For all the girls who dream big, the 2016 Olympics delivered
This post was originally published in The New York Times’ Women in the World. It is co-authored by Noreen Farrell and Tuti Scott.
Forty-four years ago, the United States passed a law called Title IX of the Education Amendments of 1972, making it very clear: Every student in this country should have an equal shot to participate in sports and other educational programs that train and foster student athlete leaders. In 1998, Congress updated the Olympic and Amateur Sports Act requiring the governing agencies of each sport (i.e. USA canoe, USA judo, etc) to give athletes a leadership voice on the board and the ability to raise disputes on access and treatment.
Since then, the steady climb of success for U.S. women in international sport has risen, with the 2016 Olympics in Rio hitting a high mark. American Katie Ledecky dominated the pool. Her 11-second (and new world record setting) victory in the 800-meter freestyle was the highlight of four gold medals she won at the games. The American women’s gymnastics team captivated the world with a team gold. Emma Coburn won the USA’s first medal in the women’s steeplechase. The women’s rowing eight won a gold medal, capping a run of victories in major international competition since 2005. The women’s basketball team took its sixth straight gold medal. For all the girls who dream big, the 2016 Olympics in Rio has delivered.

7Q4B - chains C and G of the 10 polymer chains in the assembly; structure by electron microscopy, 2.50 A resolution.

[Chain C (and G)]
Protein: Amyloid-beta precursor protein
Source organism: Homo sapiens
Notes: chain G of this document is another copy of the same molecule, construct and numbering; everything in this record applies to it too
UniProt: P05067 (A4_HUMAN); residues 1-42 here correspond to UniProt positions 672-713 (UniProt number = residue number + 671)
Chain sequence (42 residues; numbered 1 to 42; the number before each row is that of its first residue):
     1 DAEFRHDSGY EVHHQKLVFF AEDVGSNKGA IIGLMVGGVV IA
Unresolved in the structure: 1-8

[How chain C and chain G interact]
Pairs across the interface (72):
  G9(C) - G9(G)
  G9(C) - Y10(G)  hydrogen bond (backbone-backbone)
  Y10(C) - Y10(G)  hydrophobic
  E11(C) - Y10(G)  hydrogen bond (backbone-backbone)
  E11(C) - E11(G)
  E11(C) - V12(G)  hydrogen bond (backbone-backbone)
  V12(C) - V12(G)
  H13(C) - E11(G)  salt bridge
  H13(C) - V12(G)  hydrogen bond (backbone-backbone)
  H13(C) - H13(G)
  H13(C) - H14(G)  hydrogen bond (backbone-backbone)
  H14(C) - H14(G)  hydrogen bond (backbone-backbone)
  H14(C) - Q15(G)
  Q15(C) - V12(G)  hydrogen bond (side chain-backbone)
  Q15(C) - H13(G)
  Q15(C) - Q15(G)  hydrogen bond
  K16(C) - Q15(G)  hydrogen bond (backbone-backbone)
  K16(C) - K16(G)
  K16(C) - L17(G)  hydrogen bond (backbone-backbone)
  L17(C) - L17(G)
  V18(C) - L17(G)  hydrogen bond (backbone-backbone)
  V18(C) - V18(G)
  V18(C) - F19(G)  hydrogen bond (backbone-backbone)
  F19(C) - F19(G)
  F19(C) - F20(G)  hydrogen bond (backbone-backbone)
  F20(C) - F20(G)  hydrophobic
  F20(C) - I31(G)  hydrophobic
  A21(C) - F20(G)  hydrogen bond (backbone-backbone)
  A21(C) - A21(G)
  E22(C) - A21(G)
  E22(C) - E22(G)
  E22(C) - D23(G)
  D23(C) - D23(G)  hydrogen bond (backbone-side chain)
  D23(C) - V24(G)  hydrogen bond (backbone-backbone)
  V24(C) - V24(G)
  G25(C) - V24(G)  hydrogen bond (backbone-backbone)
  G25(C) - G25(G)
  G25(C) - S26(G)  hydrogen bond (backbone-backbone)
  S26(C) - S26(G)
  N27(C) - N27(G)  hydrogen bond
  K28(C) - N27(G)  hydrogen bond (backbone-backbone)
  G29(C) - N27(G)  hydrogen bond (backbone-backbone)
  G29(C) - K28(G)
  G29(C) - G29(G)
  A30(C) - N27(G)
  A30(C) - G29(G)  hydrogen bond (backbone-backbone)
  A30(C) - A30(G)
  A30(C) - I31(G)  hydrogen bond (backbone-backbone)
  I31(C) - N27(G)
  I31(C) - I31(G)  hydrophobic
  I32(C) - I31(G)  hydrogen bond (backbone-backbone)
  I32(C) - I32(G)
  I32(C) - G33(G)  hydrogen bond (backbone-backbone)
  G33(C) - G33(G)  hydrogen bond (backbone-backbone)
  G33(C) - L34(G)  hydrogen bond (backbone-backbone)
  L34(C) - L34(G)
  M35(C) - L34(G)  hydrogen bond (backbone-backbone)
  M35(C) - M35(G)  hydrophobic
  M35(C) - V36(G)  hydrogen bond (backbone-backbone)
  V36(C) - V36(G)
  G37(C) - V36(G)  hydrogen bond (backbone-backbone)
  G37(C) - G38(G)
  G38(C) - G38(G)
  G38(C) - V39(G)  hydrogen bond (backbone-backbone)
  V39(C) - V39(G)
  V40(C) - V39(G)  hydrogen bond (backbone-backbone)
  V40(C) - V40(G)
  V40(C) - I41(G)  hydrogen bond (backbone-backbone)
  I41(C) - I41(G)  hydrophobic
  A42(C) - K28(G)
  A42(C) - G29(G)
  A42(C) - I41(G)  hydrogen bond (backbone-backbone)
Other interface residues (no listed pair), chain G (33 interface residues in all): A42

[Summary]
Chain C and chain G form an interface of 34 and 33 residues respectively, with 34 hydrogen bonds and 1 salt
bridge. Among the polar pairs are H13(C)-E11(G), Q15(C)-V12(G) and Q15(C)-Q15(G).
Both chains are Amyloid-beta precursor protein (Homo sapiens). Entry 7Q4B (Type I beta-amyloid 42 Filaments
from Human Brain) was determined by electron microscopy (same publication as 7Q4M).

Equally compelling at Rio 2016 have been the assumptions toppled about what women Olympic champions look like. Simone Manuel became the first black woman to win an Olympic medal in an individual swimming event when she tied with Canadian Penny Oleksiak in the 100m freestyle. Michelle Carter became the first American to win a gold medal in shot put. African-American gymnast Simone Biles became the first American woman to win the Olympic vault individual (her four gold medals include individual all-around.) Ibtihaj Muhammad was the first American to compete in the Olympics wearing a hijab, while helping the U.S. win the team medal in fencing with a bronze in the sabre. And Allyson Felix has become the most decorated U.S. woman in track and field history at Rio 2016, winning nine medals over four Olympic games, including six golds.
Women competing in traditional male sports arenas such as rugby, boxing and wrestling help shift people’s gender assumptions for us all, with a nod to Helen Maroulis securing USA’s first gold medal in women’s wrestling and Clarissa Shields defending her gold medal from London.
And lest you think that Olympic glory is not an option for mothers or reserved only for the young, American cyclist Kristen Armstrong celebrated her third Olympic gold in Rio with her 5-year old son, just one day before her 43rd birthday. Kerri Walsh Jennings, mother of three, played women’s beach volleyball with fierce grit in Rio 2016, as she has for the past three Olympics. Kim Rhode takes home to her 3-year old a Rio 2016 medal in skeet shooting, which makes her the first woman to ever medal in six Olympics. These women joined seven others on the U.S. Women’s Olympic team smashing stereotypes about what women and mothers can accomplish in the most demanding of professions. In this way, the incredible achievements of women at Rio 2016 have made a fitting backdrop for a presidential election featuring the very first woman as a major political party nominee, earning herself a gold medal in “perseverance against sexism” along the way.